I’ve been redoing some of the Ethernet layout in my home office lately.  As a bit of a kick, I fired up Visio to document what my little home network looked like.

Overall Network thumb Microsoft: Losing the Battle for the Home Network?

From that graphic, I broke down the components into the following categories

  • Windows PCs or Servers: 7
  • Apple devices: 2
  • Smartphones: up to 4, sometimes more
  • Network devices: 8
  • Peripheral components: 5
  • Entertainment devices: 2
  • Non-PC Media devices: 2

I am not including the TV in the above list.

I was kind of surprised at what had I found, and two thoughts emerged from this task.

  • The number of Wi-Fi devices on the network
  • The number of PC vs. non-PC devices

For the first bullet, you will find 11 devices are Wi-Fi, 8 devices are wired.  When more family members come over, the number of Wi-Fi devices will increase as it seems everyone has a smartphone these days, and it is best to limit your “data plan” usage by using Wi-Fi.  What I find interesting is the quality of most routers these days that can handle the kind of bandwidth necessary for that number of devices.  Granted, not all of those devices are active at the same time, but many are.  With the particular components I have at this time, I have not heard any complaints regarding a slow network connection.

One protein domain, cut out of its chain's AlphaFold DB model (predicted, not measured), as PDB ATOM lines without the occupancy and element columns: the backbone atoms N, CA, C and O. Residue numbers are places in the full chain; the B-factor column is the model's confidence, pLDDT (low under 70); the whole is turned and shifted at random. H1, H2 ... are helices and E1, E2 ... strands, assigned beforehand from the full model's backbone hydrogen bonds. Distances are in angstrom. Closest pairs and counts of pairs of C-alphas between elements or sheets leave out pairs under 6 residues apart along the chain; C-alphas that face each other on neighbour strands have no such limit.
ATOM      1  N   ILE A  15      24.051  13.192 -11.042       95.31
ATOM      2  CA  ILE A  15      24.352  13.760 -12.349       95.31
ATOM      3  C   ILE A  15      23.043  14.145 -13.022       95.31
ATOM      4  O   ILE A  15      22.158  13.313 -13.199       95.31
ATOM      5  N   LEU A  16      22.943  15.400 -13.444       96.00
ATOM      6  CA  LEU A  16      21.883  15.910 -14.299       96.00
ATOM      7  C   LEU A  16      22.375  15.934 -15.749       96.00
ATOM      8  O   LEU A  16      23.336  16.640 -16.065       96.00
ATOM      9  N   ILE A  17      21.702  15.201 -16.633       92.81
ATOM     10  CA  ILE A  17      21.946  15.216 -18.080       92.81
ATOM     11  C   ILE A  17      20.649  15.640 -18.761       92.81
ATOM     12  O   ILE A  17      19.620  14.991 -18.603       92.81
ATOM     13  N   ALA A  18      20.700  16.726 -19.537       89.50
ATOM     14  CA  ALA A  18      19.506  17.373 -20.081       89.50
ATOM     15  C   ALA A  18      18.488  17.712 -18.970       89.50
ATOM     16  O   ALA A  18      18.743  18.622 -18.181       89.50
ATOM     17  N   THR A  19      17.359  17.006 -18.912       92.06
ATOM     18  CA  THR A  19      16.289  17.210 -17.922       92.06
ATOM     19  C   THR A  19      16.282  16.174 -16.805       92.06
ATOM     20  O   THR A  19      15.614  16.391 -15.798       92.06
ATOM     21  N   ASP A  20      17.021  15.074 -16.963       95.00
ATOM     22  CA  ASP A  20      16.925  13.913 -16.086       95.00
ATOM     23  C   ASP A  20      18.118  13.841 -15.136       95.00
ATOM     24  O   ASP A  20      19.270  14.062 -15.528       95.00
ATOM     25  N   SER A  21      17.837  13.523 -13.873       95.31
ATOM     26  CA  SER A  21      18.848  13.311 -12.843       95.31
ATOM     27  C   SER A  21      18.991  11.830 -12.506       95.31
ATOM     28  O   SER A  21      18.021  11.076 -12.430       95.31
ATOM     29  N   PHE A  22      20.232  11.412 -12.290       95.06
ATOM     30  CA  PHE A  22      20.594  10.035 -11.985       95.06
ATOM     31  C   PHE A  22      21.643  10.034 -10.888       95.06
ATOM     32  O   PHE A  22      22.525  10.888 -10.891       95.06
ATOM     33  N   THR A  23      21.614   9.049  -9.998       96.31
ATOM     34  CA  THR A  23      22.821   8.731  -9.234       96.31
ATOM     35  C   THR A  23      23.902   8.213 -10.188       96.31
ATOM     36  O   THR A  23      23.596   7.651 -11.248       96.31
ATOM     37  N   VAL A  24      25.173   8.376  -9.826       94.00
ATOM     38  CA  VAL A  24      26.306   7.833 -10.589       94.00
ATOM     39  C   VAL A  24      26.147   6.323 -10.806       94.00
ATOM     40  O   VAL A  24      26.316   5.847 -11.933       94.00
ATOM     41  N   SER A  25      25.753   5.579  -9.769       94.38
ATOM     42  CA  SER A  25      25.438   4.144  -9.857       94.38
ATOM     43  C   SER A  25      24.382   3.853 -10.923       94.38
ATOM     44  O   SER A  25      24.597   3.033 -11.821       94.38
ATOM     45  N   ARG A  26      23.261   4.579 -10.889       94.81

Taking the second bullet and the above breakout, I threw out the network devices as a necessary part of any LAN.  I also threw out peripheral components as common components (i.e. printers) for most PC and non-PC devices.  This leaves just the items that have direct user input.  The result?

  • 7 PC/Windows items to 10 non-PC items

A closer look at the various devices and you will see that I am rather brand agnostic with quite a mixture of Windows, Linux, iOS and Android devices.

What I find interesting is that it was really not that long ago that this number would have been almost 100% PC devices.  While Macs are still a small percentage of the number of computers in the world, iPads and smartphones are in the hands of a great number of consumers these days.  HTPCs have been left behind by various media players in many homes that actually have such a item.  In another growing trend, smart TVs are replacing those media devices, including DVD/BD players as services such as Netflix and Hulu become ever more popular.

I am sure the media content creators/distributors love that last trend as it provides them more control over the distribution of media.  Ya just gotta love that monthly subscription concept that is beginning to permeate just about everything digital these days.

Finally, one item to take note of is that if all those iOS and Android devices did not exist, the number of PCs would *not* have been higher.  This is simply a case of there are simply more choices out there today than there were just a few years ago.  One simply chooses a particular product based upon need, desire, and cost, not by being “the only game in town”.

Choice is good, and choice brings change to the prior status quo.